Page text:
Kentucky Houses Passes Their Version of 2-Year Budget

FRANKFORT, Ky. — It took more than two hours but on day 42 of the session, the Kentucky House has passed its budget. 

The $24 billion budget makes several changes from the budget proposed by Gov. Andy Beshear. 

House Appropriation & Revenue Chair Rep. Steven Rudy, R-Paducah, says this budget is a compromise. 

“This is no easy task, Mr. Speaker, you and I are not Santa Claus, there is no getting around the fact that there is only so much to go around,” he said. “And many people will be sitting around their dinner table knowing exactly what that feels like.”

The budget includes $10 million total for new textbooks, less than half of the $22 million Beshear had in his budget for the same purpose.

It also begins funding the first phase of the School Safety and Resiliency Act with $18.7 over the biennium to help school facilities meet their needs, an additional $38.5 million is being allocated to pay for new school counselors another aspect of the bill.

The SEEK formula will also see an increase to $4,061 per student for 2020-2021 and $4,112 per student for 2021-2022.

The budget includes funding from the Volkswagen Settlement for 113 new school buses; Beshear’s budget had included funding for 150 new buses. The rest of the Volkswagen settlement money will go toward replacing public transportation buses in Kentucky.

Democrats were happy to see funding go toward education but had hoped for more.

“This budget compared to the governor’s proposed budget gives $122.5 million less to education,” said House Minority Whip Angie Hatton, D-Whitesburg. “So it reprioritizes the education first budget in a lot of ways.”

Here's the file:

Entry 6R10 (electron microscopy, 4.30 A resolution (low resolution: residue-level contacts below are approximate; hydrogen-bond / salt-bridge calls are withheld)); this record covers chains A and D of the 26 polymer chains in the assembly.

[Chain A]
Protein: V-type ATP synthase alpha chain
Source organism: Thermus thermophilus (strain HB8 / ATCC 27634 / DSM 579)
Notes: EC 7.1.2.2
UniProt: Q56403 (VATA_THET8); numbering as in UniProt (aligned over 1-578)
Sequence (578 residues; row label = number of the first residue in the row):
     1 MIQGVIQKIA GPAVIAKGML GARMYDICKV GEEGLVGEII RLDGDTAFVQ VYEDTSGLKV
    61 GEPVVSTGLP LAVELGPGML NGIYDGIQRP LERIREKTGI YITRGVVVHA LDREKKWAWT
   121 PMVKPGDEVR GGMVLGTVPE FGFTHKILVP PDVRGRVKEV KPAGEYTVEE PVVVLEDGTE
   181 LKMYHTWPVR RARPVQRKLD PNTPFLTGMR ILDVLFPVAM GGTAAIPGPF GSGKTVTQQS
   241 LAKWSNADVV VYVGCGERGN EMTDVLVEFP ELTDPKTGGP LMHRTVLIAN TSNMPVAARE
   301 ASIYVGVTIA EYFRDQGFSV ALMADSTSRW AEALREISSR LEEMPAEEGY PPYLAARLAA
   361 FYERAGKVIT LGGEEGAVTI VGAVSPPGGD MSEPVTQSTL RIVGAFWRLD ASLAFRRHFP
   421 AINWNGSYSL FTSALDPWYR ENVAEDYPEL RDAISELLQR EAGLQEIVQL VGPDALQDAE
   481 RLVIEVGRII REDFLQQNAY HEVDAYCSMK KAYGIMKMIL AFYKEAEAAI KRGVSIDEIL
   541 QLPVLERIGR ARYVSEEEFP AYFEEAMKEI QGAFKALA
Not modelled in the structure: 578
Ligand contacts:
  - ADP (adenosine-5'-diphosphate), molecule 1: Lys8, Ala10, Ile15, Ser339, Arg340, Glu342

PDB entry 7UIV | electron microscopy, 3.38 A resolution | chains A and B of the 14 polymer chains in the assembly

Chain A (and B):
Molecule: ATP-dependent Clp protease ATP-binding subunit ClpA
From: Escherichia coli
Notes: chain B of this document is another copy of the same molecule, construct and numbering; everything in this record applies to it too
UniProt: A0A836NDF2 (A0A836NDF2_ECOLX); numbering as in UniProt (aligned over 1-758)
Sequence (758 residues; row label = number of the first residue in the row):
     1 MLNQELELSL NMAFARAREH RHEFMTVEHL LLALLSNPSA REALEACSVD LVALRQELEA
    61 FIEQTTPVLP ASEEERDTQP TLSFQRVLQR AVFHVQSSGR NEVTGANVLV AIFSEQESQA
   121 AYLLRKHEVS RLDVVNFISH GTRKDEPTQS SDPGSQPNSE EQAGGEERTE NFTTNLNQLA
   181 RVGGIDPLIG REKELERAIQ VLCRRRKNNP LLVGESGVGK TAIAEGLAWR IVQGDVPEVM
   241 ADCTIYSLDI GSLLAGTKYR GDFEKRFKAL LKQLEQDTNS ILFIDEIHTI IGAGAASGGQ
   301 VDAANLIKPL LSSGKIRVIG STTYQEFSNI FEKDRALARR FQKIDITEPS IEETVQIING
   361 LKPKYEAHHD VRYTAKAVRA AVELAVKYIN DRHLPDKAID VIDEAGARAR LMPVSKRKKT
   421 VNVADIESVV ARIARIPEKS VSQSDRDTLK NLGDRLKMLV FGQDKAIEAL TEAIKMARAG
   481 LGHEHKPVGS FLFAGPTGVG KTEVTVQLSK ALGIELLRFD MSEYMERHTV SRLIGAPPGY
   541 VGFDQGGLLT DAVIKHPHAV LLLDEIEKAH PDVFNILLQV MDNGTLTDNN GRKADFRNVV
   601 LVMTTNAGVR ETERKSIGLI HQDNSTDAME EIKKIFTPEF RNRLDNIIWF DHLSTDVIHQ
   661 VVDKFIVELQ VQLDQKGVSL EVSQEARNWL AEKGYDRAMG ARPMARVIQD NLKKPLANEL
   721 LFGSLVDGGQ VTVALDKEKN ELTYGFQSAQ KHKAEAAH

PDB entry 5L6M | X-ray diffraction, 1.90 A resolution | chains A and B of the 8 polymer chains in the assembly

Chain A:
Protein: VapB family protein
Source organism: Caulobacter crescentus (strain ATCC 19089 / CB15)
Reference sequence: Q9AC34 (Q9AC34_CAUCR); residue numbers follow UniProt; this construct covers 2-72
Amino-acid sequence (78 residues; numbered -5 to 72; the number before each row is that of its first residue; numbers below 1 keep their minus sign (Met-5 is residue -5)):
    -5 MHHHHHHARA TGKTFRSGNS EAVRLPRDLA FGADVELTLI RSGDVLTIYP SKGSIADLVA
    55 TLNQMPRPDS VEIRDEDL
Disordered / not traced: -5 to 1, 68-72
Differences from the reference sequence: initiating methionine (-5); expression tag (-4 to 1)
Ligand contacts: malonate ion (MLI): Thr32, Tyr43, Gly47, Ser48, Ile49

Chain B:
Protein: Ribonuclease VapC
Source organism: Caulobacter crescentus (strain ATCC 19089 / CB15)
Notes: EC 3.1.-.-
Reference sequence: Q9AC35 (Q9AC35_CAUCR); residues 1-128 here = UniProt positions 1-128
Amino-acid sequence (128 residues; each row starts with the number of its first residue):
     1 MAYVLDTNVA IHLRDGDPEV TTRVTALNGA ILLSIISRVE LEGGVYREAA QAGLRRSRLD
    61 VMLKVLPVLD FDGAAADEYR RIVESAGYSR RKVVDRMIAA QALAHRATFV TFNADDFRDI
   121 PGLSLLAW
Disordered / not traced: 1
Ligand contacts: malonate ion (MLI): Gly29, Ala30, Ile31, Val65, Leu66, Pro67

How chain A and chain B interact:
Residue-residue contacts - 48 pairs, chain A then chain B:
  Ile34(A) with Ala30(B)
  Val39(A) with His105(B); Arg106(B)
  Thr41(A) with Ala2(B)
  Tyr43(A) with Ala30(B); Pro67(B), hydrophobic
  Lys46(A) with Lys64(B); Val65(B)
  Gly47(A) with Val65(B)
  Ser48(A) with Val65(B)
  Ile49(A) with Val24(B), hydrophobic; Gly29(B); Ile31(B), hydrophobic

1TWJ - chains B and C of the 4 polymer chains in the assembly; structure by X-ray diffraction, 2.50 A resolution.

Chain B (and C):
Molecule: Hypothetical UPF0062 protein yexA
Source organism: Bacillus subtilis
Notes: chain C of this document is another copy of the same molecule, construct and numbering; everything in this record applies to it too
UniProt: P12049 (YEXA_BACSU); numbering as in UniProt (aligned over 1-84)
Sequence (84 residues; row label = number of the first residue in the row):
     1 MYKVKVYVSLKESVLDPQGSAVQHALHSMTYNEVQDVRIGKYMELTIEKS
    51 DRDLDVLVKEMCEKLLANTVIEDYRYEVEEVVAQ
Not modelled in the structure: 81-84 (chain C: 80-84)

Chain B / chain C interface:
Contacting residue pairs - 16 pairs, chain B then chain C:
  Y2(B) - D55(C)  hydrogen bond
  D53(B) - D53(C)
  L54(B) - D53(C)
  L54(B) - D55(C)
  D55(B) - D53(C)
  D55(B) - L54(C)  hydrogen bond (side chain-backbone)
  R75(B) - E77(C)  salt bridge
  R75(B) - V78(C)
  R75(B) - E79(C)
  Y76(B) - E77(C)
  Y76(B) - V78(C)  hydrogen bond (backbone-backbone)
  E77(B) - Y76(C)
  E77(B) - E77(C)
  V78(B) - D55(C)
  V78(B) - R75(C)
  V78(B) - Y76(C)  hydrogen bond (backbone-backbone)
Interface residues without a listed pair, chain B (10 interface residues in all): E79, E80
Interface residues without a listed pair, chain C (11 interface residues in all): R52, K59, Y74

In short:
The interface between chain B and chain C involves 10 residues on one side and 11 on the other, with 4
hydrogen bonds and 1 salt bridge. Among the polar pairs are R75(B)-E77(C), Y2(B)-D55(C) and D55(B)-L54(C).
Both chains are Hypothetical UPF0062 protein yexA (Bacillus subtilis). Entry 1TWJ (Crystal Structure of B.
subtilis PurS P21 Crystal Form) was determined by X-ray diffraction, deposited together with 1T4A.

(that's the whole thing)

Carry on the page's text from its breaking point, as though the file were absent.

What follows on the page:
The budget also includes one percent pay increases for state employees and school employees. For school employees, the pay increase will come from SEEK funding.

When it comes to health care some Democrats said it left something to be desired. 

The budget includes money for an additional 200 Michelle P. Waiver slots, Beshear’s budget included money for 500 new waivers.

“We have families and folks with disabilities, I think combined waiting lists for all those waivers programs are 7,000 to 8,000 people and if we think of the people who have been waiting for years and people who have dropped off the list because they don’t think they are ever going to be on it we probably have upwards of 10,000 people who are going to need our help,” said House Minority Floor Leader Rep. Joni Jenkins, D-Shively.

The House budget also removes all funding from Kentucky Wired, which Democrats say could end up costing the state in the long run. 

“The amount estimated to cover the cost of the breach in this contract is between $400-$600 million, I’m talking about millions by not paying the $34 million each year in this biennium that we are supposed to pay for Kentucky Wired,” said Hatton. “We may well cost the state that much and still not get the internet broadband services delivered to our counties”

When it comes to Kentucky’s colleges-the House allocated more money to them — but left it in a performance-based funding model—something Beshear had removed.

“I’m glad to see there is an increase in funding for higher education, as someone who has WKU and SKYCTC in my district that’s extremely important,” said Rep. Patti Minter, D-Bowling Green. “I do echo many of the sentiments that have been raised on the floor today by the lady from Jefferson that we need to look at performance-based funding again, I couldn’t agree more.”

The budget also allocates money for the hiring of an additional 100 social workers over the biennium, Beshear’s budget had included funding for 350.

While the bill is a budget bill—a provision in the bill would repeal daylight savings time in Kentucky if the federal government agrees to remove it. 

The budget passed overwhelmingly—with many Democrats praising the work the house majority had done—but hoping to see some changes before it heads to Beshear’s desk.